Nostalgia in all its forms presents us with a colored view of the past that is both wonderful and comforting. The Last Great Halloween is a Trudy McFarlan novel by Rootie Simms that reminds the reader of what it was like to be young in the 60s and 70s. Although the book seems to be written for youngsters, anyone who reads it knows that it’s really meant to let adults remember their childhoods once again. In fact, the idea is actually presented in the book in a manner that I found quite gracious—that Halloween parties for adults let them become children again for just a little while. I’d be surprised if the adults reading the books to their children didn’t end up spending an interesting afternoon or two reminiscing in a way that children actually find attractive. The book is about building bridges, even though it hides its goal in the clothing of historical fiction.
The writing style flows quite well and I quickly found myself caring about the characters—not just Trudy, but all of the children in the story because they all had a distinct role to play. The characters are quite believable, not by today’s standards, but by the standards of children from that time. The cares, concerns, activities, ventures, and prejudices are all firmly rooted in the time. It’s the issue of prejudice that some readers might find a bit off putting, but I found it quite true of the time. There weren’t any societies of the politically correct at the time—people tended to say and act upon what they really believed, right, wrong, or indifferent. For this reason alone, the book truly is more than good fiction, it’s also good history.
A good book entertains, a great book educates—this one does both. However, I found the discussion of sex education as it was presented in the past a little out of place during my first read. I still think the author could have potentially covered some other topic because the sex education incident never appears again and doesn’t actually add anything to the plot of the book. However, the girl’s view of sex education—a ham handed attempt that usually failed to meet its objective, worked well with the boy’s view that I remember from my school days. The incident does serve to remind those of us who grew up then that education of the time wasn’t everything we keep making it out to be. Even then, some things just weren’t covered very well (and sometimes not at all).
Other than the sex education scene (which you can easily skip if you’re easily offended), the book focuses on Trudy’s party. It doesn’t seem at first that a child’s party would make good fodder for a book, but Trudy is at that age where she’s not quite a child anymore and yet, not quite a teenager either—a tween by today’s reckoning. In addition, her friends add some interesting plot twists and the adults chime in to make matters even more complicated. The book is an incredibly interesting read and I can truly say that I didn’t put it down. I can’t often say that I get quite so immersed in a book. (It also helps that this book is a relatively short read.)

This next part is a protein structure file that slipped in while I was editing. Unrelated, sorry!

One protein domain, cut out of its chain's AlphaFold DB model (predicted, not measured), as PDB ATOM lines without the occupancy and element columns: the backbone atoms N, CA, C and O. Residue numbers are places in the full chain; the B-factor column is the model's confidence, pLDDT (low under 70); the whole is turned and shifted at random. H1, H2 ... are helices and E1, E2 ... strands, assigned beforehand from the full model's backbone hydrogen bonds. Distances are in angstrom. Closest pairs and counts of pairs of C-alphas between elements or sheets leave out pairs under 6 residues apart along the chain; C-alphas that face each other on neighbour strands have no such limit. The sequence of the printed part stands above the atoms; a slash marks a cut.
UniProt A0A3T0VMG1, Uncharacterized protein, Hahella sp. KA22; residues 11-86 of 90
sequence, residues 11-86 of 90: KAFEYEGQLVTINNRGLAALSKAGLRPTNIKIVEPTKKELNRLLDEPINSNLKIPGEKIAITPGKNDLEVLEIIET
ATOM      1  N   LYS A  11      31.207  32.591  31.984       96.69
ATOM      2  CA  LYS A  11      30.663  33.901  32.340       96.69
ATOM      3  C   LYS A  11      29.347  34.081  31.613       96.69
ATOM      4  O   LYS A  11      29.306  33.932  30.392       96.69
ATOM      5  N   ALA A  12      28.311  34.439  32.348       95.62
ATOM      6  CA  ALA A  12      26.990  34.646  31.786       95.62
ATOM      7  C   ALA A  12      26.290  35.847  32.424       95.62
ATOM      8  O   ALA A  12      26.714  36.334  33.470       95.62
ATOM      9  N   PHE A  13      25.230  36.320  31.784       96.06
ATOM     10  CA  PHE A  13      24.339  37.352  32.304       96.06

By the end of the book, everything is as it should be—Trudy’s party is an amazing success. Of course, you know that before you even turn the first page. It’s the journey that makes the difference in this book. Everything from collecting and turning pop bottles in to get a little extra cash, to the kinds of puzzles that kids gave away during the time are authentic. It’s a happy book. I finished it in a truly good mood.
Is this a good book or a great book? I feel it’s a great book because it does educate as well as entertain. The author has really done her homework about issues of the time—the political forces and upheaval that people faced during the time that we’d find incomprehensible today, all viewed from the perspective of an eleven year old who isn’t sure whether she really wants a party after all. The book does have a few flaws, but they’re easy to overlook because of the entertainment value the book provides. You do need to read the book with an open mind. This is historical fiction so the characters are products of their time. You can’t judge them by today’s standards.